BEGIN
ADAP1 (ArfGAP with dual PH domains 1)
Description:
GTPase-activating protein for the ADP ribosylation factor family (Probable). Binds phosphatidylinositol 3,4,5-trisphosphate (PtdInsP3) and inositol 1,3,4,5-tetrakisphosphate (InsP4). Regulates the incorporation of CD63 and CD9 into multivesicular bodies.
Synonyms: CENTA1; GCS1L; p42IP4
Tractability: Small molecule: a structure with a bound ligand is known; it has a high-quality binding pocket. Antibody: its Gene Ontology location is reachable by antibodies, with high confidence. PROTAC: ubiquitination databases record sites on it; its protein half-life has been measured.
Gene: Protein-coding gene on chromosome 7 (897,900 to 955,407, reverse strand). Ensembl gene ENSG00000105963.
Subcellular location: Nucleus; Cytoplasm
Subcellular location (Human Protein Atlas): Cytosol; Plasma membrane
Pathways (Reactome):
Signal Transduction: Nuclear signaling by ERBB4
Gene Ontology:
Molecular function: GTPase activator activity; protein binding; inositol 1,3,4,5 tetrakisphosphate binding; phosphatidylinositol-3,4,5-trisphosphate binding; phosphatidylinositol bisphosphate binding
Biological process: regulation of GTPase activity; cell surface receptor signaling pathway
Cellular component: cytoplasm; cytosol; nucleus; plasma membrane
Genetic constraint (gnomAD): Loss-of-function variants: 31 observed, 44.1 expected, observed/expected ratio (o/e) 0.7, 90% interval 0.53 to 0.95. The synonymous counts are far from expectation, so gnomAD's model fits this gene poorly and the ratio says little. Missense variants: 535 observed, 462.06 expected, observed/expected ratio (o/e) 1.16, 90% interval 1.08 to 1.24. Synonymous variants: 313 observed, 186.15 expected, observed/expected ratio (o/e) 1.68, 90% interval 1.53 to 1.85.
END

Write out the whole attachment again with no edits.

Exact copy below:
ADAP1 (ArfGAP with dual PH domains 1)
Description:
GTPase-activating protein for the ADP ribosylation factor family (Probable). Binds phosphatidylinositol 3,4,5-trisphosphate (PtdInsP3) and inositol 1,3,4,5-tetrakisphosphate (InsP4). Regulates the incorporation of CD63 and CD9 into multivesicular bodies.
Synonyms: CENTA1; GCS1L; p42IP4
Tractability: Small molecule: a structure with a bound ligand is known; it has a high-quality binding pocket. Antibody: its Gene Ontology location is reachable by antibodies, with high confidence. PROTAC: ubiquitination databases record sites on it; its protein half-life has been measured.
Gene: Protein-coding gene on chromosome 7 (897,900 to 955,407, reverse strand). Ensembl gene ENSG00000105963.
Subcellular location: Nucleus; Cytoplasm
Subcellular location (Human Protein Atlas): Cytosol; Plasma membrane
Pathways (Reactome):
Signal Transduction: Nuclear signaling by ERBB4
Gene Ontology:
Molecular function: GTPase activator activity; protein binding; inositol 1,3,4,5 tetrakisphosphate binding; phosphatidylinositol-3,4,5-trisphosphate binding; phosphatidylinositol bisphosphate binding
Biological process: regulation of GTPase activity; cell surface receptor signaling pathway
Cellular component: cytoplasm; cytosol; nucleus; plasma membrane
Genetic constraint (gnomAD): Loss-of-function variants: 31 observed, 44.1 expected, observed/expected ratio (o/e) 0.7, 90% interval 0.53 to 0.95. The synonymous counts are far from expectation, so gnomAD's model fits this gene poorly and the ratio says little. Missense variants: 535 observed, 462.06 expected, observed/expected ratio (o/e) 1.16, 90% interval 1.08 to 1.24. Synonymous variants: 313 observed, 186.15 expected, observed/expected ratio (o/e) 1.68, 90% interval 1.53 to 1.85.